||A task force on April 21 recommended thousands of Dayton VA Medical Center patients be tested for exposure to hepatitis B, hepatitis C and HIV.
|Exposure to Blood: What Health Care Personnel Need to Know
||Focuses on human immunodeficiency virus (HIV), hepatitis B virus (HBV), and hepatitis C virus (HCV).
|Hepatitis B virus infection in dentistry: a forgotten topic
||More than two billion people have been infected with hepatitis B virus (HBV). Globally, 350–400 million suffer from chronic HBV infection. It is postulated that dentists and dental staff are infected and transmit the virus to their patients more than any other occupation. The aim of this article is to review the HBV incidence in dental society, the points of view of dentists and their patients regarding transmission of the virus during dental procedures, the occurrence of HBV outbreaks in dental clinics and the importance of methods of preventing HBV infection in dentistry.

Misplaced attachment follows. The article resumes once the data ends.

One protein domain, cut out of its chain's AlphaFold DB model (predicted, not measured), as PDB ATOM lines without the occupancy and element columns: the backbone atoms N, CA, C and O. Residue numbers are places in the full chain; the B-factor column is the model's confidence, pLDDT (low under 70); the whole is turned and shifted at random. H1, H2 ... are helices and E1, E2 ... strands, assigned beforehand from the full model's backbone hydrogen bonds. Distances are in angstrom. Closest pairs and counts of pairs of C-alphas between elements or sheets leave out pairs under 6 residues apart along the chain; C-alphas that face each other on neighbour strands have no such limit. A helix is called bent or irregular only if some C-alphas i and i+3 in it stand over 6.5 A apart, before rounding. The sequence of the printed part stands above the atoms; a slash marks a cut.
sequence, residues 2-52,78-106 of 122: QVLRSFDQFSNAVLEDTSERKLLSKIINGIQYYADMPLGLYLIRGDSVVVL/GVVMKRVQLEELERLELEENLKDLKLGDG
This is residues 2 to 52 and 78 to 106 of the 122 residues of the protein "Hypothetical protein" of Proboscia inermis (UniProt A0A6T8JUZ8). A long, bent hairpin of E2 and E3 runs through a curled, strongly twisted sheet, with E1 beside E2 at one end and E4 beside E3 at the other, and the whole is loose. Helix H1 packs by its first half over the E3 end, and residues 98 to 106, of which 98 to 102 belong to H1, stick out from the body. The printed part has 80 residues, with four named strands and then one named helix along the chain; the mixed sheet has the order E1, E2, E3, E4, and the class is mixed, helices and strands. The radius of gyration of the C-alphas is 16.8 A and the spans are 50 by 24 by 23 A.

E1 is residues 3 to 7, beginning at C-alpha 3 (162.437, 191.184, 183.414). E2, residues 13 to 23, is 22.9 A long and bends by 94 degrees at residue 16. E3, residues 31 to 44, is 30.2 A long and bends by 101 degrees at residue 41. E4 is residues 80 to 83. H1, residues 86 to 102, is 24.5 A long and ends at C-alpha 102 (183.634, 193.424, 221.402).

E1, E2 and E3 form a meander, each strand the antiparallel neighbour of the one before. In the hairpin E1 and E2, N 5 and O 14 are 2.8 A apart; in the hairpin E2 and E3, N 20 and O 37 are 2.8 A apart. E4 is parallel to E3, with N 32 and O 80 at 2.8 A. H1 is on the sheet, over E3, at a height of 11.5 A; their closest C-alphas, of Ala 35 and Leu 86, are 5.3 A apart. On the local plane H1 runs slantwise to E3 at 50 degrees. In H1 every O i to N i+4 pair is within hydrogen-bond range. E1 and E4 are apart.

|Dept. of Unintended Consequences: Hepatitis B in West Virginia
||Hepatitis B is blood-borne, so on the surface, this is a story of the tragic consequences of some failure somewhere in the clinic's infection-control procedures.
||This study shows that the annual cumulative risk of infection from routine treatment of patients whose seropositivity is undisclosed is 57 times greater from HBV than from HIV, and that the risk of dying from HBV infection is 1.7 times greater than the risk of HIV infection, for which mortality is almost certain.
|Hepatitis B and dental personnel: transmission to patients and prevention issues (1983)
||Hepatitis B virus (HBV) infection is considered an occupational risk for dental professionals.